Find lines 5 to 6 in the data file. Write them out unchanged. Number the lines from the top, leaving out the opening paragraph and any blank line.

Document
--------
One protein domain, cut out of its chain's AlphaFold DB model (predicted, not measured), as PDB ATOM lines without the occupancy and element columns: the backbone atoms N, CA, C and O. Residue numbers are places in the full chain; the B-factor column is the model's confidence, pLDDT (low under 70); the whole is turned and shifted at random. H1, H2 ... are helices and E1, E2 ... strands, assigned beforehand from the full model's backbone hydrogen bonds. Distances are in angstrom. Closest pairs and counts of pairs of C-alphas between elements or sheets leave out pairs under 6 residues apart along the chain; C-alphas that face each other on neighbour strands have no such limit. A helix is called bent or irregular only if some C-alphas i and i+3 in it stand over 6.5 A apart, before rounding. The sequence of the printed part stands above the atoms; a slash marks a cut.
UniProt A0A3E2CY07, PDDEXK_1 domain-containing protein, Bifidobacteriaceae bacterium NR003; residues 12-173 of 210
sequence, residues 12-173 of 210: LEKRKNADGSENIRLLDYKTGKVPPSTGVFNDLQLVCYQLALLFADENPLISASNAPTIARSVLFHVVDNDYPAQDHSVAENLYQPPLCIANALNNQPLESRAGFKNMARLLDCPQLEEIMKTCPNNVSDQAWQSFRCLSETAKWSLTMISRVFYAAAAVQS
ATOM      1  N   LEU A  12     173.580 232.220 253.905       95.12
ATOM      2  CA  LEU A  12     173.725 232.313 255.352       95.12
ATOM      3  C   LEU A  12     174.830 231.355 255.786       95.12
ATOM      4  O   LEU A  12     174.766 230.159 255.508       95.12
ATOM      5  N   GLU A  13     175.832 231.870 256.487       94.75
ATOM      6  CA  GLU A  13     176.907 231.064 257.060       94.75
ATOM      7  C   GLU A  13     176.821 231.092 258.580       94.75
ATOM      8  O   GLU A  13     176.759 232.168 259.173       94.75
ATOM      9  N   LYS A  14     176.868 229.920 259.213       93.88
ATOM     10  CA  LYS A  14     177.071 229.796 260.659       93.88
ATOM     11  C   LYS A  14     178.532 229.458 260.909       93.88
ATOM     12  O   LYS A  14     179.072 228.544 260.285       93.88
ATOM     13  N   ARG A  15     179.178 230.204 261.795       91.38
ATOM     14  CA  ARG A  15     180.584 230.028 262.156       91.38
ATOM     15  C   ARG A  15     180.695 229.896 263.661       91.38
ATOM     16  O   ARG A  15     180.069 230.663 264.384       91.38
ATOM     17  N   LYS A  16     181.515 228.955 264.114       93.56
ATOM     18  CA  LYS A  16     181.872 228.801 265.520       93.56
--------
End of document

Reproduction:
ATOM      3  C   LEU A  12     174.830 231.355 255.786       95.12
ATOM      4  O   LEU A  12     174.766 230.159 255.508       95.12